Bear in mind the life stages of your Newfoundland. The breed matures slowly into that gentle giant dog you have heard so much about.
Puppy-hood – 0 to 6 month
Patient training here is essential in order to get your pup to develop into the grown dog you want. Be persistent with the potty training! They experience rapid growth from 4 – 6 months and at this stage their bones are soft and can suffer damage and bone disorders can happen. Avoid walking excessively on pavements and other hard surfaces until two years old, when you can. Exercise on the grass or softer surfaces like the beach is recommended. Swimming is also a great way to develop muscle and avoid strain on the joints.
Adolescence – 6 months to 3 years
This is the stage where the training is at a premium. They are now a BIG independent dog that is finding its feet. Feet that are not so coordinated, bumping over your prize possessions and finding out where the boundaries are by trial and error.
They’re full of boundless energy that needs to be exercised! Training with commands and mental stimulation tasks (they can be chewers when bored) should be incorporated. This is the most trying stage and you’ll find out if the Newfoundland dog is really for you and whether you are prepared to change too!
Adulthood – 4 to 6 years
Your hard work training has now produced a fully grown dog who has matured both mentally and physically into the gentle giant they are known to be. You’ve evolved too, into a new Newfoundland lifestyle!
Senior – 6 years +
Now your dog is an old dog and you value every moment spent together. He’s slower and maybe those joints are starting to creak a little. He has less energy and enjoys only the short walks and likes to lounge around.
What to do now?
Some Closing Thoughts…
The Newfoundland dog is a great companion for you and responds to loving care and gentle training. Be sure to fully check out your breeder and never buy a pup from a pet store.
Reputed breeders are where to find puppies that have been bred with the best breeding practices (not over-breeding) and where you can check for the hereditary health issues associated with this breed.
For more information on dog health see our article What Breed of Dog has the Least Health Problems.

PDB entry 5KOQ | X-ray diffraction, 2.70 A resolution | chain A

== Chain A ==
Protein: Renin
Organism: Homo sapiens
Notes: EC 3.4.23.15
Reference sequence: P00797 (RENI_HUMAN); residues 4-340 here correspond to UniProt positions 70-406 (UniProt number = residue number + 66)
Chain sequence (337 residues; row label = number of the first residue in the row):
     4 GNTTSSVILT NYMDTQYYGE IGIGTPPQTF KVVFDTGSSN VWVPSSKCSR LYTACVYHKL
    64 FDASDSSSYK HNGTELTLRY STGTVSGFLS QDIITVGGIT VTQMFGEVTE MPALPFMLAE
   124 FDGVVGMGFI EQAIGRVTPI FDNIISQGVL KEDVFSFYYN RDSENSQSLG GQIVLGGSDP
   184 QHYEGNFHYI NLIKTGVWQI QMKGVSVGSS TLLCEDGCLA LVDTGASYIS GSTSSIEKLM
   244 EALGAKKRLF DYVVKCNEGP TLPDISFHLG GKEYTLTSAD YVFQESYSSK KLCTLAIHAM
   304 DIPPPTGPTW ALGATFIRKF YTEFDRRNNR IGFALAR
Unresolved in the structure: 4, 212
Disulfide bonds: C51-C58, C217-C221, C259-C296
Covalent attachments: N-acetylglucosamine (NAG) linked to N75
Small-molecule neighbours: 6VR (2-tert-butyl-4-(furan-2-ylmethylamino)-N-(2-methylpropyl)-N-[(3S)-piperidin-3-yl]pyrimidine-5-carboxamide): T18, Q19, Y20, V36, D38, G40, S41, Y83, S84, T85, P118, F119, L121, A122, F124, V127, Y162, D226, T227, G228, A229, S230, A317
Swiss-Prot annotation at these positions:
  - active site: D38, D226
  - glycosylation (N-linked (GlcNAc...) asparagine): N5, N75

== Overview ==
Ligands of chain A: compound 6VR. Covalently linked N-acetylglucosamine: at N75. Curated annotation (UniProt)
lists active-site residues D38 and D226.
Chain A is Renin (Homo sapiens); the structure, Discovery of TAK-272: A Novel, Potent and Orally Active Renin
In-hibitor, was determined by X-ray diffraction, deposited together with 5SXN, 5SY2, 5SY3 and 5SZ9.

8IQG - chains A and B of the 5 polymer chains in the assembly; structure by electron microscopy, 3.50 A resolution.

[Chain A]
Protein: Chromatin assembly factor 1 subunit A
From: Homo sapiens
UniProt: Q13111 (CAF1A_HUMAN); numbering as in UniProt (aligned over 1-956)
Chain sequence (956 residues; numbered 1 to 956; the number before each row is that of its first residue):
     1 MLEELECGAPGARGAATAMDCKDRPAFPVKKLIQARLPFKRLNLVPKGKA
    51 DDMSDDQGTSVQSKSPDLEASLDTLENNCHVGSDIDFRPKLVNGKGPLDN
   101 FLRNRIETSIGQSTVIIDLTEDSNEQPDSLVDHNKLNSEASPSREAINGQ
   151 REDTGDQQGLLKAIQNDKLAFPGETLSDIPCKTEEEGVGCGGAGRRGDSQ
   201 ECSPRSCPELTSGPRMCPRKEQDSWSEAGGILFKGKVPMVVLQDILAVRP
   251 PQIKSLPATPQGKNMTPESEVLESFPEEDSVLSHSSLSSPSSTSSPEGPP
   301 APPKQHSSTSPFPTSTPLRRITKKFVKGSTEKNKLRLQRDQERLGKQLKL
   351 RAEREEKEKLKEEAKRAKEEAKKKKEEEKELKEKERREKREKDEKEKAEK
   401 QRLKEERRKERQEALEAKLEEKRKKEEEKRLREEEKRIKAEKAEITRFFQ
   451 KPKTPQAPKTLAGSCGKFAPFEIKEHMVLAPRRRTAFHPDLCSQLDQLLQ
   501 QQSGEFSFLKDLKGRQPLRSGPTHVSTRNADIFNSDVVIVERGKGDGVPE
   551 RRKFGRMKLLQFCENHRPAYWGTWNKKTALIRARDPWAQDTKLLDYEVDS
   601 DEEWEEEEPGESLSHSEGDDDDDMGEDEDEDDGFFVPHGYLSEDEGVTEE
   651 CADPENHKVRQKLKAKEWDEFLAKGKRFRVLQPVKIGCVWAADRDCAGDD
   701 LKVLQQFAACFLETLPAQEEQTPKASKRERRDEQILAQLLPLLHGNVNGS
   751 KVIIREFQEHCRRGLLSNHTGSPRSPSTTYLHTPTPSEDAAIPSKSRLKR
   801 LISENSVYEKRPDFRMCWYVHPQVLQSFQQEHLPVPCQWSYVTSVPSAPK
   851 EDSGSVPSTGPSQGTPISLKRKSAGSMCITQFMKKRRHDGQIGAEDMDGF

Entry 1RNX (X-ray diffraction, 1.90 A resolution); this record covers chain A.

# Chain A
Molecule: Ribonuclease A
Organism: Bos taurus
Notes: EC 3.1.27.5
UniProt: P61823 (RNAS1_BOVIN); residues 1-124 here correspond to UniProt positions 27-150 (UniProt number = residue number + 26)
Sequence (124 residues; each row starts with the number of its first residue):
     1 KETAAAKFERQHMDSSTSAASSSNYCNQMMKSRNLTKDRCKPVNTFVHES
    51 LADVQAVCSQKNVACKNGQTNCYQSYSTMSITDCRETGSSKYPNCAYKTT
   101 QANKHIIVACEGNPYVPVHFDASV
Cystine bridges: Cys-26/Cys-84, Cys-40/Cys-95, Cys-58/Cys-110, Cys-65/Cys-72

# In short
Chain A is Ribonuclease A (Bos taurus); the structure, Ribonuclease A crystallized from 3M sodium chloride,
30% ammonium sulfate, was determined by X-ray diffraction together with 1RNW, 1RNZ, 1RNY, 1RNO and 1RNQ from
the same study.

a-z animals.com ‘Newfoundland-prices-in-2023-purchase-cost-vet-bills-and-more
Is the Newfoundland a good family dog?
Yes, Newfoundland dogs are excellent family companions. They are known for their gentle nature and loyalty. They are great with children and can be protective, making them ideal for families.
What is special about a Newfoundland dog?
Newfoundlands are special due to their large size, strength, and remarkable swimming abilities. They have a calm and gentle temperament, making them perfect for water rescue and therapy work.
Are Newfoundlands the biggest dog in the world?
While Newfoundlands are among the largest dog breeds, they are not the absolute biggest. Breeds like the Great Dane and Irish Wolfhound can be taller, but Newfoundlands are still impressive in size and strength. The Great Pyrenees and the Tibetan Mastiff are also contenders.
How big is a Newfoundland dog compared to a human?
Newfoundland dogs can weigh between 120 to 170 pounds (55 to 80 kilograms) and stand 22 to 33 inches (56 to 86 centimeters) tall at the shoulder. They are much larger than the average human, both in height and weight.
Who should get a Newfoundland dog?
Newfoundland dogs are best suited for families or individuals who have enough space for their size, appreciate their gentle and affectionate nature, and are willing to invest time in their care and grooming. If you already have a dog, they are happy to be around other dogs and enjoy their company.
What is the rarest color of a Newfoundland dog?
The rarest color for a Newfoundland dog is typically considered to be “gray.” This color is less common than the more standard black or brown variations, making gray Newfoundlands relatively rare and sought after by some enthusiasts.